[0035] It should be noted that the structural members of this invention may be formed in shapes other than rectangular and may have differing width to height ratios of the embodiments shown. Narrow structural members may be used as beams, while wide structural members may be employed as flooring, roofing, ceiling tiles, wall members, deck members, portions of aircraft, furniture, shelters of shed or geodesic dome design, bridges, foxhole liners, bunker roofs and walls, ladders and ramps, etc.

[0036] In addition, the wing members may be composite structures formed of differing materials. For example, in a structural member similar to the one shown in FIGS. 6 and 7, the bottom attachment section and the top attachment section and spaced webs of the wing section may be formed from plastic, while the wings themselves may be formed of metal springs fastened to the center segments to define the wings and to project through openings between the webs of the wing section. In addition, the center segments of the wing members may be formed with protrusions to more securely engage the wings of adjacent wing members, to further reduce the possible movement of the wings in the erect structural members. Furthermore, the wings need not be formed as inherently biased elements, but may be formed of a material that is merely hinged to the center segments, with the biasing provided by a spring element attached between the wing and the center segment, for example a wire spring attached thereto.

[0037] The wing members may also be formed with large tabs extending from the top and the bottom of the center segments for convenient attachment to the top member and the bottom member. The tabs may pivot either toward or away from the biased direction of the wings to permit the wings to extend toward or away from the next adjacent wing member.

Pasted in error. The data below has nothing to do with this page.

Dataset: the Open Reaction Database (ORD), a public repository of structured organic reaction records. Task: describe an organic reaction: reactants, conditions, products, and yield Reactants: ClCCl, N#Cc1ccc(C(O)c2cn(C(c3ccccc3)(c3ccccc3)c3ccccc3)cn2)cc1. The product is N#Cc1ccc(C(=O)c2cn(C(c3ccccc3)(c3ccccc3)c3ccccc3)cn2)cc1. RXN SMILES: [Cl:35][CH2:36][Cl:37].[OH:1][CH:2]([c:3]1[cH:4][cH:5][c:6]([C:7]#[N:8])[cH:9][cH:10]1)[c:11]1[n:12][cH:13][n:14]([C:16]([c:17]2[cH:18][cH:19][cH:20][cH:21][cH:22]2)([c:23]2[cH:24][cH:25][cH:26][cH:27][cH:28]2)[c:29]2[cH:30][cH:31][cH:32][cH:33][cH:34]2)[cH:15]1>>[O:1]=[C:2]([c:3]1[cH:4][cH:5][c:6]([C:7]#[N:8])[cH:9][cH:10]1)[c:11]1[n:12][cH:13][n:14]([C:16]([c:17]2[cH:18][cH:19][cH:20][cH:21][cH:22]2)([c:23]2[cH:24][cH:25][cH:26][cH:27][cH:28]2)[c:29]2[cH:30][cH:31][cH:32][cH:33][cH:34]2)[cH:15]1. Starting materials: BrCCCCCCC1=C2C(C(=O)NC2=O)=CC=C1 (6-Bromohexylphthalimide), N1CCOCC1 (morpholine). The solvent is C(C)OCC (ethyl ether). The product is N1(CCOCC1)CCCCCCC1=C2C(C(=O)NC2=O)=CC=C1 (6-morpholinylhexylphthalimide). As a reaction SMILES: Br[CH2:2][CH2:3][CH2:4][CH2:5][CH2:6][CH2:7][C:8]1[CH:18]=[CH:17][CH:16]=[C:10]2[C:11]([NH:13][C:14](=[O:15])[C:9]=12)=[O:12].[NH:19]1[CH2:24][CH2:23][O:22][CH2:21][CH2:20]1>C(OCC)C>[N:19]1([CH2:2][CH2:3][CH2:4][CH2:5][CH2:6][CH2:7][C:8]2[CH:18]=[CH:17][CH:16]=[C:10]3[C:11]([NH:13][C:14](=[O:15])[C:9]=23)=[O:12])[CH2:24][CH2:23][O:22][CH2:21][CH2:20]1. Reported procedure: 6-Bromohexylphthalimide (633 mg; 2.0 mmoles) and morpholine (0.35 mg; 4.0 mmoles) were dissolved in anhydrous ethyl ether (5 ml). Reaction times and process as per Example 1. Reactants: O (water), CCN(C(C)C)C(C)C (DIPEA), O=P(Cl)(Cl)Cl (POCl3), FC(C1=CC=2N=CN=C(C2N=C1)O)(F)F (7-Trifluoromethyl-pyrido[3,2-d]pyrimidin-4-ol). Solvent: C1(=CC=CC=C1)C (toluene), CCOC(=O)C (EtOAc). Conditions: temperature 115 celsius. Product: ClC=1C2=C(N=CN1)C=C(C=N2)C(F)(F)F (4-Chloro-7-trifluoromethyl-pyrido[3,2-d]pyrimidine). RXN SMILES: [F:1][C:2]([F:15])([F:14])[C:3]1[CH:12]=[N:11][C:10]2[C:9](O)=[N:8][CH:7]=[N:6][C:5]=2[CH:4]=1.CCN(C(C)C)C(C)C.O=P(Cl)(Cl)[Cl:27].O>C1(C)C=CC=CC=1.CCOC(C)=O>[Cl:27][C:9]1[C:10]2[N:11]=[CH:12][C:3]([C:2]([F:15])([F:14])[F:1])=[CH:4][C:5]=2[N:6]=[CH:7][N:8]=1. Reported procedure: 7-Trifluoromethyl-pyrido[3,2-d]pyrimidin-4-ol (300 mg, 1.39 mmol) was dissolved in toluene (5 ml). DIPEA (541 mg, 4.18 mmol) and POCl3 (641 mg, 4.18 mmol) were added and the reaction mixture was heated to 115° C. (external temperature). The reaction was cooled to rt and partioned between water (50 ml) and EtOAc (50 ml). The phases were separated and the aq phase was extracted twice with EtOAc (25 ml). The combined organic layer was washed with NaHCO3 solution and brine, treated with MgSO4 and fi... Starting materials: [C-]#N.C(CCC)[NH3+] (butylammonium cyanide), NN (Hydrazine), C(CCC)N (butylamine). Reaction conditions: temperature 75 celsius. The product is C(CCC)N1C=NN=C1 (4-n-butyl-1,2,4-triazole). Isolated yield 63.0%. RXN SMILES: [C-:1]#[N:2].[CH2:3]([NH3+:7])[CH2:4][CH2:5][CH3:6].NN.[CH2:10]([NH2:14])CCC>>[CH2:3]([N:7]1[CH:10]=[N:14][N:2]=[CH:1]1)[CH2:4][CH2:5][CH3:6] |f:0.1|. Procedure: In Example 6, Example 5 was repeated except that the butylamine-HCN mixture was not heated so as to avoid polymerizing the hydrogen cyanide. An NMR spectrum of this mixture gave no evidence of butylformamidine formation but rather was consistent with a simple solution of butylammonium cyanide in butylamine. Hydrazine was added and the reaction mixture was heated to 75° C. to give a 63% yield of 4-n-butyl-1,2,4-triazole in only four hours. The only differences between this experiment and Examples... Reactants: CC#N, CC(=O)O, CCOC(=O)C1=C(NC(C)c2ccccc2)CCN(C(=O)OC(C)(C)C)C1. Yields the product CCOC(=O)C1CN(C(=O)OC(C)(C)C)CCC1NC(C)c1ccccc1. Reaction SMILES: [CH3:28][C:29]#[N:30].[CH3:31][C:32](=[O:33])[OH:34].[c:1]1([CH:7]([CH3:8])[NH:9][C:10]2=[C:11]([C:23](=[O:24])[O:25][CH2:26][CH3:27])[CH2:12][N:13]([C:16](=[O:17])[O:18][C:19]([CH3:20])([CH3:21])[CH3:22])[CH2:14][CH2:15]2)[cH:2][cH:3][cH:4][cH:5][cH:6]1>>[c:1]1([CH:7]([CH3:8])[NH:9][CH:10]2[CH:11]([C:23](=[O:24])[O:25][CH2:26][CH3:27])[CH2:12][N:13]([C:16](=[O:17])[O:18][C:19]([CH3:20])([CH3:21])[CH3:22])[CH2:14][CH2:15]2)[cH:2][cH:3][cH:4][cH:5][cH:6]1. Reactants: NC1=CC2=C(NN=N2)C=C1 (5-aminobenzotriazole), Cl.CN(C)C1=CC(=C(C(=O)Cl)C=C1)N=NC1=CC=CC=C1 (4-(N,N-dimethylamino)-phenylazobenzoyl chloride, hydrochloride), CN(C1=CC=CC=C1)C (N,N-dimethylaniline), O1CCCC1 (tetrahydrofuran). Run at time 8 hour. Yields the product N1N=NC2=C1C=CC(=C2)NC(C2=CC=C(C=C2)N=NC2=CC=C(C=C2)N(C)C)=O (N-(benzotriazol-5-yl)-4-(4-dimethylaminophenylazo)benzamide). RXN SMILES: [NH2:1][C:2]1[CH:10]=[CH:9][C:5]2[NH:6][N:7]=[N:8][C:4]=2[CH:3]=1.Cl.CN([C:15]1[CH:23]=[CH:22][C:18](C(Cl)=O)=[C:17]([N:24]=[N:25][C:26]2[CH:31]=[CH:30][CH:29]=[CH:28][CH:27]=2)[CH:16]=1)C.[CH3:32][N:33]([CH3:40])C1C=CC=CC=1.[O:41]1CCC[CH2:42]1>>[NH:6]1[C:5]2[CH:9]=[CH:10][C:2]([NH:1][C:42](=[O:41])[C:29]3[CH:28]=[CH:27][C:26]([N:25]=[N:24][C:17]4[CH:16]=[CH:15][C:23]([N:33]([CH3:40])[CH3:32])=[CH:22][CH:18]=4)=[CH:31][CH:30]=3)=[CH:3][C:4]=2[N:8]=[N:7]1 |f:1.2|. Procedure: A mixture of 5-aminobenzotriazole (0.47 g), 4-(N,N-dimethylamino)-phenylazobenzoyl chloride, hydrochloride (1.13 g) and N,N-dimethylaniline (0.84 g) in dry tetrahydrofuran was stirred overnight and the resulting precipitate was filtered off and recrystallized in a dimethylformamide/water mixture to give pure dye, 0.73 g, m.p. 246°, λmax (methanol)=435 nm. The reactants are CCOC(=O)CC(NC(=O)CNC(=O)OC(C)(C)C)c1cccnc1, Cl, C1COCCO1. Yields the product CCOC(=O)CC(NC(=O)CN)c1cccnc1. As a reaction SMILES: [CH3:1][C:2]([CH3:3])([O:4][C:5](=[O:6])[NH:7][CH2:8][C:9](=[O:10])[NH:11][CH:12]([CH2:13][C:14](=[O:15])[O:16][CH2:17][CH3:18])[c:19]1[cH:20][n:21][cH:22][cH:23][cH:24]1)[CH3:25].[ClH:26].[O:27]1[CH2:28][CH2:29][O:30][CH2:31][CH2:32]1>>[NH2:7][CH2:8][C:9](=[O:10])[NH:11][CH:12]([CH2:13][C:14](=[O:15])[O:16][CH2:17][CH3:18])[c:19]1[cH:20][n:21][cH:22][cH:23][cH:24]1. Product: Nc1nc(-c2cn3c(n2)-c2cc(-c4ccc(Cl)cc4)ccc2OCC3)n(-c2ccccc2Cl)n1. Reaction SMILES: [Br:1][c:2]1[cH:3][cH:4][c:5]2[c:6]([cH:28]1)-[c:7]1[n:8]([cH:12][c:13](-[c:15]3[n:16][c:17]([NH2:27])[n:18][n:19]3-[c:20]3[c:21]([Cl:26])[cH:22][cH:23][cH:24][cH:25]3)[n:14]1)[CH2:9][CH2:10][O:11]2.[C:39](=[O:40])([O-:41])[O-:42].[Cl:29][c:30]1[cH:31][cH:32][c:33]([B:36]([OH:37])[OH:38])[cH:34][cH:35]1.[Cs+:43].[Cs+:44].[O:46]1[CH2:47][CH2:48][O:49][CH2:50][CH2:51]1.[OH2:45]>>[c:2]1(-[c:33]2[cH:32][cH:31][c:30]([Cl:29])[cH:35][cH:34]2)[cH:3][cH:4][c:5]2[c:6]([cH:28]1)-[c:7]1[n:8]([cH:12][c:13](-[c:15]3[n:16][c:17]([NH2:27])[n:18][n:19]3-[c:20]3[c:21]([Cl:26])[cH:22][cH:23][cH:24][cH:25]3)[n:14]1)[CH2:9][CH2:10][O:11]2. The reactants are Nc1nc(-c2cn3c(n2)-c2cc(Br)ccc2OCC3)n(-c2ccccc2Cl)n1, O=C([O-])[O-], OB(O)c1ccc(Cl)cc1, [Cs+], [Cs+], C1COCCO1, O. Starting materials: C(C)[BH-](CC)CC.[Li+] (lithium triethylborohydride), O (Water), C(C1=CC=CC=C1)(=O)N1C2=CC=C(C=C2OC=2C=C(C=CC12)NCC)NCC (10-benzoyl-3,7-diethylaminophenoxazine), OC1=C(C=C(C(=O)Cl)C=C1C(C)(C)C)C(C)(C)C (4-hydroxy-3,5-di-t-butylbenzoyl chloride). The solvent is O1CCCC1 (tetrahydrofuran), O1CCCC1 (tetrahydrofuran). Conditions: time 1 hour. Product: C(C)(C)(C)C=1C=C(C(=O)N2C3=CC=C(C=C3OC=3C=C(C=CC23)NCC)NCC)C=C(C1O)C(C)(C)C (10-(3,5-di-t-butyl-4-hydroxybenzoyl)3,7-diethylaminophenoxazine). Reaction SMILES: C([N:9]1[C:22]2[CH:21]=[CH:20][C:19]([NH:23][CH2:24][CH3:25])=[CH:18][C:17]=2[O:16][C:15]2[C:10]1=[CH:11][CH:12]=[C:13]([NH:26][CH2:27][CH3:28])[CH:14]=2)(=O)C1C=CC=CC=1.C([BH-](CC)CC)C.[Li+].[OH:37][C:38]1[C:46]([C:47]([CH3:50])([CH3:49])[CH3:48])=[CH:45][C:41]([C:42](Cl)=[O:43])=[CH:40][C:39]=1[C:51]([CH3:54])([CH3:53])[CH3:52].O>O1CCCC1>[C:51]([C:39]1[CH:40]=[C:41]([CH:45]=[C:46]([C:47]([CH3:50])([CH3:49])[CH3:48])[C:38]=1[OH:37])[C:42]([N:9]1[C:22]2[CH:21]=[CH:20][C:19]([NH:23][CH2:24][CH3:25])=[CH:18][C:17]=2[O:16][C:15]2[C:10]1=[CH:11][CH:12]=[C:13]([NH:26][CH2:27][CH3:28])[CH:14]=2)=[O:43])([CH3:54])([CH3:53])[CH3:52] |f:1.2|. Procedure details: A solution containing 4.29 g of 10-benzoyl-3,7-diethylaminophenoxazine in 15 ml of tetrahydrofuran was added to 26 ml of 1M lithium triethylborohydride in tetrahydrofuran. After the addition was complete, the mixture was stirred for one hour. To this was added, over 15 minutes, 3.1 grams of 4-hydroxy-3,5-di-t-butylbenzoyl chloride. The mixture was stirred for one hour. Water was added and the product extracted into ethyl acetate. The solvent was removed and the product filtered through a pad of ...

[0038] It is understood that the invention is not limited to the particular construction and arrangement of parts herein illustrated and described, but embraces all such modified

Referenced by
Citing PatentFiling datePublication dateApplicantTitle
US8176569Jun 24, 2009May 15, 2012Mmi-Ipco, LlcAdvanced engineered garment
US8656512Mar 30, 2012Feb 25, 2014Mmi-Ipco, LlcAdvanced engineered garment
US20100319285 *Jun 18, 2010Dec 23, 2010Jewett Scott EMethod and system for a foldable structure employing material-filled panels
USRE43589Jun 15, 2011Aug 21, 2012Mmi-Ipco, LlcAdvanced engineered garment
Classifications
U.S. Classification52/783.17, 52/64, 52/79.5
International ClassificationB32B7/04, E04C2/36
Cooperative ClassificationE04C2/36, B32B7/04
European ClassificationB32B7/04, E04C2/36
Legal Events
DateCodeEventDescription
Aug 21, 2012SULPSurcharge for late payment
Year of fee payment: 7
Aug 21, 2012FPAYFee payment
Year of fee payment: 8
Aug 6, 2012REMIMaintenance fee reminder mailed
Jul 31, 2008FPAYFee payment
Year of fee payment: 4
Jul 31, 2008SULPSurcharge for late payment
Jun 30, 2008REMIMaintenance fee reminder mailed
Oct 27, 2003ASAssignment
Owner name: CRYE AMERICAN LLC, NEW YORK
Free format text: CERTIFICATE OF CONVERSION;ASSIGNOR:CRYE ASSOCIATES;REEL/FRAME:014078/0077
Effective date: 20030917
Owner name: CRYE ASSOCIATES, NEW YORK
Free format text: ASSIGNMENT OF ASSIGNORS INTEREST;ASSIGNORS:CRYE, CALEB CLARK;FEHLBERG, ERIC OWEN;REEL/FRAME:014077/0256;SIGNING DATES FROM 20031023 TO 20031024
Owner name: LINEWEIGHT LLC, NEW YORK
Free format text: ASSIGNMENT OF ASSIGNORS INTEREST;ASSIGNOR:CRYE AMERICAN LLC;REEL/FRAME:014078/0115
Effective date: 20031020
Owner name: CRYE AMERICAN LLC BROOKLYN NAVY YARD, BUILDING 275
Free format text: CERTIFICATE OF CONVERSION;ASSIGNOR:CRYE ASSOCIATES /AR;REEL/FRAME:014078/0077
Owner name: CRYE ASSOCIATES BROOKLYN NAVY YARD BUILDING 275, S
Free format text: ASSIGNMENT OF ASSIGNORS INTEREST;ASSIGNORS:CRYE, CALEB CLARK /AR;REEL/FRAME:014077/0256;SIGNING DATES FROM 20031023 TO 20031024
Owner name: LINEWEIGHT LLC BROOKLYN NAVY YARD, BUILDING 275 SU
Free format text: ASSIGNMENT OF ASSIGNORS INTEREST;ASSIGNOR:CRYE AMERICAN LLC /AR;REEL/FRAME:014078/0115